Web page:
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Fluid Dynamics and the Navier-Stokes Equations

Plasma Confinement and Pinch Effect

Fusion The confinement of a plasma by self-magnetic fields is very important in thermonuclear reactor and other applications. However, long-lived pinched plasmas are extremely difficult to maintain. The plasma column is observed to break up rapidly. The reason for the disintegration of the column is the growth of instabilities. The column is unstable against various departures from cylindrical geometry. Small distortions are amplified rapidly and destroy the column in a very short time. The mechanisms of instability in plasma physics are nearly unlimited. Some instabilities are comparable to examples borrowed from fluid mechanics, as the Rayleigh Taylor's instability, which consists of superposing two fluids with the heaviest on top. Imagine for example a vessel in which you pour water and then carefully add oil over the top. The system is then in a state of meta-stable equilibrium. The slightest nudge will provoke a change with the heavier fluid dropping to the bottom, which corresponds to a stable equilibrium. Another type of instability are kink instabilities, which occur when a current parallel to the magnetic field cause twisting of the field lines, recalling the effect obtained if we twist a rope too much: the rope twists out and kinks. The sausage or neck instability causes a greater inwards pressure at the neck of a constriction. This serves to enhance the existing distortion.

Figure 26 Confinement of Plasma [view large image]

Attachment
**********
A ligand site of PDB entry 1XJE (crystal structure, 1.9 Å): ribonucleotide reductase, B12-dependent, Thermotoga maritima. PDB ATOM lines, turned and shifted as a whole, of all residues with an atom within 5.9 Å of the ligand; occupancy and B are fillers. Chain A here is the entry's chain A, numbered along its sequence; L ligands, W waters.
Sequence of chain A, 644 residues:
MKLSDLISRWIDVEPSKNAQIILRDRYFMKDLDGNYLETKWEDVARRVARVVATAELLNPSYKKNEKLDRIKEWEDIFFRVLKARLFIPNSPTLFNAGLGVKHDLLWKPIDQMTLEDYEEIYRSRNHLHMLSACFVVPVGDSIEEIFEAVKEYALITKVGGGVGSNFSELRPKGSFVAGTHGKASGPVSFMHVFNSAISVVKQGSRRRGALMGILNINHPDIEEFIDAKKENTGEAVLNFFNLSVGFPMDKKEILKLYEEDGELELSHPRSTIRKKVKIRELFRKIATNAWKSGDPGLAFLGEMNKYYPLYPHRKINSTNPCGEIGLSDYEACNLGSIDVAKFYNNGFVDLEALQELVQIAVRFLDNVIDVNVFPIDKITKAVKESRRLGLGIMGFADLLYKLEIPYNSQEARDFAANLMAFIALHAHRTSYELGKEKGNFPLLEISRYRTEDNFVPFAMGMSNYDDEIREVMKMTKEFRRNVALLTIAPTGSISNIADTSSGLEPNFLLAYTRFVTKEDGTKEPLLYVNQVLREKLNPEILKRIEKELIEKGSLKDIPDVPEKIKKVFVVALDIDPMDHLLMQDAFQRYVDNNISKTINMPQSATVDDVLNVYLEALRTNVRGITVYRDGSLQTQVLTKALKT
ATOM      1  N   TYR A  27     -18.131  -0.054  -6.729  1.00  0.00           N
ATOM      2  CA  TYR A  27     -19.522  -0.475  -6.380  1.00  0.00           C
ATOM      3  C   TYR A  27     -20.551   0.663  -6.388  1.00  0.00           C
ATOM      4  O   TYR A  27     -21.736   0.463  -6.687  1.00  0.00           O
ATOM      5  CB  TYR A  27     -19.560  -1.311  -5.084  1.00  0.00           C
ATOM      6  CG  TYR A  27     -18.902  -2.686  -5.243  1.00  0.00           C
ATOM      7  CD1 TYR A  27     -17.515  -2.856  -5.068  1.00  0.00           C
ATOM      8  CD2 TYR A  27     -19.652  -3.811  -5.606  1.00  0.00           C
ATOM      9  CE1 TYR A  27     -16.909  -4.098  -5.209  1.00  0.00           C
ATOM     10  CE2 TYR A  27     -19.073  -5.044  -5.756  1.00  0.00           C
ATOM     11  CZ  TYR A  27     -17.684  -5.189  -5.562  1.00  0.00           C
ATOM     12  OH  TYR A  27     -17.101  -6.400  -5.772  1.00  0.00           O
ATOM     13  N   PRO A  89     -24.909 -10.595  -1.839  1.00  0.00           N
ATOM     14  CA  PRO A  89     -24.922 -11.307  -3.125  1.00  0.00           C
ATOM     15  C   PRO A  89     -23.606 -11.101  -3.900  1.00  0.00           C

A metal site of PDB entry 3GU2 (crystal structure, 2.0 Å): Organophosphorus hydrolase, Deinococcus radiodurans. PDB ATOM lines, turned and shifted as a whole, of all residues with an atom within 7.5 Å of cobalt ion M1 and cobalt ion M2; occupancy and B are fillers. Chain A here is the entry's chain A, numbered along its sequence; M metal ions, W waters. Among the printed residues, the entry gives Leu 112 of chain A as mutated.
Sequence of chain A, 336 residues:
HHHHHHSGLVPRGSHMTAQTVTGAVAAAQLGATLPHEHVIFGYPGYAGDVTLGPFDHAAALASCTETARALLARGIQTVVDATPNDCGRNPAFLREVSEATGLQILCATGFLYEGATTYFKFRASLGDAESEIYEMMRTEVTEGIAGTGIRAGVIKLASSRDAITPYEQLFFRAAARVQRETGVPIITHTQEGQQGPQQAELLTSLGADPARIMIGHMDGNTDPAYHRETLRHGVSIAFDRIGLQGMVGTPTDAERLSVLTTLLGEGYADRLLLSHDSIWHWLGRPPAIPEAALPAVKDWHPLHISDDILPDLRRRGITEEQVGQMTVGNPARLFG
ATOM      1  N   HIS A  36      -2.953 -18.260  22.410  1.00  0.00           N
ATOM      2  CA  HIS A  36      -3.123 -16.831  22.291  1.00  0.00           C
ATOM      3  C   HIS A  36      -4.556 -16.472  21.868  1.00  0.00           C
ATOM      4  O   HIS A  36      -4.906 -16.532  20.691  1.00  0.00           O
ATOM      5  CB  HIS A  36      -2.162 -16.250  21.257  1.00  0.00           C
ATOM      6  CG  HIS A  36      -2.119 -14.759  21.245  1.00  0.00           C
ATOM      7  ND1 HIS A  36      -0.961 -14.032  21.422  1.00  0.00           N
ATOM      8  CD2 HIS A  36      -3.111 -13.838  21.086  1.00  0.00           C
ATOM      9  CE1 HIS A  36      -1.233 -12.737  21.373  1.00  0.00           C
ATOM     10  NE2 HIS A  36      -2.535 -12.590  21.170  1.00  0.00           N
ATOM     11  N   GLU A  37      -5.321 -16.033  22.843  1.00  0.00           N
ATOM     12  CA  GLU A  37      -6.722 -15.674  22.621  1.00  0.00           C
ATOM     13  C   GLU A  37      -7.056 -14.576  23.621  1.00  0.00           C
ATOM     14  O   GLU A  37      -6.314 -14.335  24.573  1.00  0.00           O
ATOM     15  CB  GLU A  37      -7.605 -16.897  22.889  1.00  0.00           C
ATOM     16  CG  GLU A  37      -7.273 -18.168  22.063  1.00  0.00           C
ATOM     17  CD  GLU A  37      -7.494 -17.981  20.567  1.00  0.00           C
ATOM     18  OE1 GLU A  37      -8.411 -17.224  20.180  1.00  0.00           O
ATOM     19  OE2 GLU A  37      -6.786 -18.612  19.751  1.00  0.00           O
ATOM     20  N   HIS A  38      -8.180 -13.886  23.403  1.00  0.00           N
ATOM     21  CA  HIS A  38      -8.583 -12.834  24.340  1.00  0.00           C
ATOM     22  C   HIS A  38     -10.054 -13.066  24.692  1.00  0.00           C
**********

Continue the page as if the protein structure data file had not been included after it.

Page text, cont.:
The following provides a little bit more detail on the basic mechanism from a simplified configuration, to the pinch effect and finally the instabilities.

The principle of plasma confinement by self-magnetic fields can be illustrated with an infinite cylinder of conducting fluid with an axial current Jz = J(r) and a resulting azimuthal magnetic induction B = B(r). In steady-state dv/dt = 0, and negligible gravitational interaction, the equation of motion in Magnetohydrodynamics (MHD) is simplified to (Figure 27,a):

plasma Confinement, Diagram

Figure 27 Plasma Confinement, Diagram [view large image]

See Ampere's Law in both forms.

The static equilibrium considered above does not happen in the real world. The whole thing is dynamic in a process of time evolution. So let's re-draw the plasma column as in Figure 28,a where the plasma column with cross section R(t) is contained inside a cylinder of radius R0 with an electric field E = V/L driving the current I along at the surface. Initially the pressure p is much too small to resist the magnetic pressure outside (see case b above), the plasma column pinches inward with a radial velocity |dR/dt| ~ v0 = (c2E2/4)1/2, where is the initial mass density.
Pinch Effect For small scale lab experiment involving R0 ~ 10 cm, E ~ 103 volts/cm, ~ 10-8 gm/cm3 of deuterons, v0 ~ 107 cm/sec; while the current I ~ c2R0E/v0 would be in the order 105 amp. Eventually in a time interval of less than = R0/v0 ~ 10-6 sec the inward flow bounces back and the cycles repeat as shown in Figure 28,b. It is conjectured that the movement will approach to a steady state at some radius less than R0 .

Figure 28 Pinch Effect [view large image]

The pinching action would be very desirable as the effect pulls the plasma column away from the wall and thus prevents burning it up.

However, the previous consideration is also incomplete as instabilities develop in a time scale comparable to . The plasma column is observed to break up rapidly. There are many types of instabilities. In the kink instability, the B magnetic lines are bunched together above, and parted
Instabilities below causing the column to bend downwards as shown in Figure 29,a. The sausage or neck instability develops more compression at one point in the column causing an increased pressure inside to oppose the magnetic pressure (Figure 29,b). Instability is the result of distortion of the trapped axial field lines Bz. Thus, the disturbance can be stabilized by bumping up the axial field such that (Bz)2 > (B)2/2 (Figure 29,d). Another stabilizing technique for long-wavelength kink is provided by the container wall to straighten up the distorted field lines (Figure 29,c).

Figure 29 Instabilities
[view large image]

See "Plasma Stability" for further detail.

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